Nearly thirty years after implementation of European Council Directive 85/337 on the assessment of the effects of certain public and private projects on the environment (known as the Environmental Impact Assessment (EIA) Directive) the European Council and Parliament have adopted further revisions to strengthen the effectiveness of EIA in decision making on projects.

Directive 85/337/EC had been the subject of three amending directives and was codified in Directive 2011/92/EU in 2011.  The recently adopted Directive 2014/52/EU makes amendments to the codified 2011 Directive and is required to be transposed by members states on or before 16 May 2017.

This article evaluates the likely changes to the EIA processes for the consenting of development projects within the UK.  Developers of EIA projects that are not likely to be ready for submission until 2017 or later should take particular note of the following:

  • The revised EIA Directive specifies the minimum requirements that EIA regimes in member states, including the UK, must meet by 16 May 2017.  Any member state can impose more stringent requirements.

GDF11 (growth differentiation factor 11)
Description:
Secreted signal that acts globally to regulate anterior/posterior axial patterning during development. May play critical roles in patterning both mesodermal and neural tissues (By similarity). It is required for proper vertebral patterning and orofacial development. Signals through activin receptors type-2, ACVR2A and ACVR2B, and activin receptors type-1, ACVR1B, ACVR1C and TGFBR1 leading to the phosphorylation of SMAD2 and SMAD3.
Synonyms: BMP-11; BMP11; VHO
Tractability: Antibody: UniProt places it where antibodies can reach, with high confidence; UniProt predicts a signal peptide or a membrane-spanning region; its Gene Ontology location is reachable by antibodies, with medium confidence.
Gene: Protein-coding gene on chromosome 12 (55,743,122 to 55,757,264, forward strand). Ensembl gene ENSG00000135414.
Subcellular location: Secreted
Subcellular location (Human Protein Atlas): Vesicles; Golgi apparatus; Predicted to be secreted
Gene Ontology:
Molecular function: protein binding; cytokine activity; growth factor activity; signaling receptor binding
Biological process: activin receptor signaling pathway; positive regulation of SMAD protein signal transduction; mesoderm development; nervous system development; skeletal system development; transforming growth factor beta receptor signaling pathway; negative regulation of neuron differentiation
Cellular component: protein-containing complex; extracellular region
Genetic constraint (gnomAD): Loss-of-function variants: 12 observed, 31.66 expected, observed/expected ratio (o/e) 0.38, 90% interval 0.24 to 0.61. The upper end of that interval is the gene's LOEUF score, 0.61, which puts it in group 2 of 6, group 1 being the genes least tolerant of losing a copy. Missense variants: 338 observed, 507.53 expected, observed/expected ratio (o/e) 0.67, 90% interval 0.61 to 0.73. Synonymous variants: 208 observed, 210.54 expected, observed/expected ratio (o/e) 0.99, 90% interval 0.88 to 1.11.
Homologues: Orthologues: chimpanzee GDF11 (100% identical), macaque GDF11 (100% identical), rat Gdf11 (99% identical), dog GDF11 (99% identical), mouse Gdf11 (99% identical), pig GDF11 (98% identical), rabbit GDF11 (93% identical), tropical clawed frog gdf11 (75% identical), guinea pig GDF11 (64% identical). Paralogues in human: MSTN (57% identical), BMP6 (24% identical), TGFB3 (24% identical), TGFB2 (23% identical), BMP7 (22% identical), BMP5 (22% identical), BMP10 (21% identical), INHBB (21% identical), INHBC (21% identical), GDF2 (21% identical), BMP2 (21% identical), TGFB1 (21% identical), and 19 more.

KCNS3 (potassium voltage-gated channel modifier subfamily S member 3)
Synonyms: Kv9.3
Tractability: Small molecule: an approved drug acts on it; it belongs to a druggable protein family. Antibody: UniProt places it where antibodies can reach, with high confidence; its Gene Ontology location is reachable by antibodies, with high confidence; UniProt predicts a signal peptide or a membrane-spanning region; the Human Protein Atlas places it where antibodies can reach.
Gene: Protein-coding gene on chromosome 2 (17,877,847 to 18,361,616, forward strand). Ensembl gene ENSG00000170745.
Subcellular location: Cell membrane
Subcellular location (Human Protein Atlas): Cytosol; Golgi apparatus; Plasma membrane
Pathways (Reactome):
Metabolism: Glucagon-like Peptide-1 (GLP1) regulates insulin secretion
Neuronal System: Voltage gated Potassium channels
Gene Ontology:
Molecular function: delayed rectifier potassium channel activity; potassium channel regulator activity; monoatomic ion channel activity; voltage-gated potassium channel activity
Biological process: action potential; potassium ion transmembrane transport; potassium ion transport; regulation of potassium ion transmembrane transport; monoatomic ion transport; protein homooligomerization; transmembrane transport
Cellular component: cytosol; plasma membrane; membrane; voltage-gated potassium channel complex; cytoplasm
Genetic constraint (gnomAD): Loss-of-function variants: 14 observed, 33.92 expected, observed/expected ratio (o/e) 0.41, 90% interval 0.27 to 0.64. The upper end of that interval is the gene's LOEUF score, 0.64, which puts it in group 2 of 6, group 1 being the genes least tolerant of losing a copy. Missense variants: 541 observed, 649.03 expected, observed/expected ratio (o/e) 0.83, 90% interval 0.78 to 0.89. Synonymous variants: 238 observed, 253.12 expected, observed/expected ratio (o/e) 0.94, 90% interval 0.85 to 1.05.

• The UK Government and the devolved administrations will carry out public consultations on the changes proposed to existing EIA provisions in England, Scotland, Wales and Northern Ireland.  Developers, consultees, conservation groups and others will be able to make representations during the consultation processes in order to influence the content of the transposing regulations in each of the UK jurisdictions and the different consenting regimes.
  • Developers who wish to use the existing EIA procedures should ensure that they have commenced the EIA process for their projects before 16 May 2017 by:
    • submitting a request for a screening opinion; or
    • submitting a request for a scoping opinion; or
    • submitting an application for development consent accompanied by an environmental statement.
  • The provisions of the revised EIA Directive will only apply to projects that enter the EIA process from 16 May 2017, unless member states introduce different arrangements.

Definitions and scope

The revised EIA Directive includes a definition of EIA.  Whilst not introducing any new stages, the definition emphasises that EIA is a procedure intended to ensure that decision-makers have both full information with which to examine the environmental effects of a project and sufficient expertise to do so.

The documents in which developers present information on projects and their predicted environmental effects, currently called environmental statements (ESs) are to be re-named environmental impact assessment reports (EIA reports).  The definition of EIA confirms that it is the role of the developer – and others – to provide information to enable the competent authority to undertake the examination of likely significant environmental effects.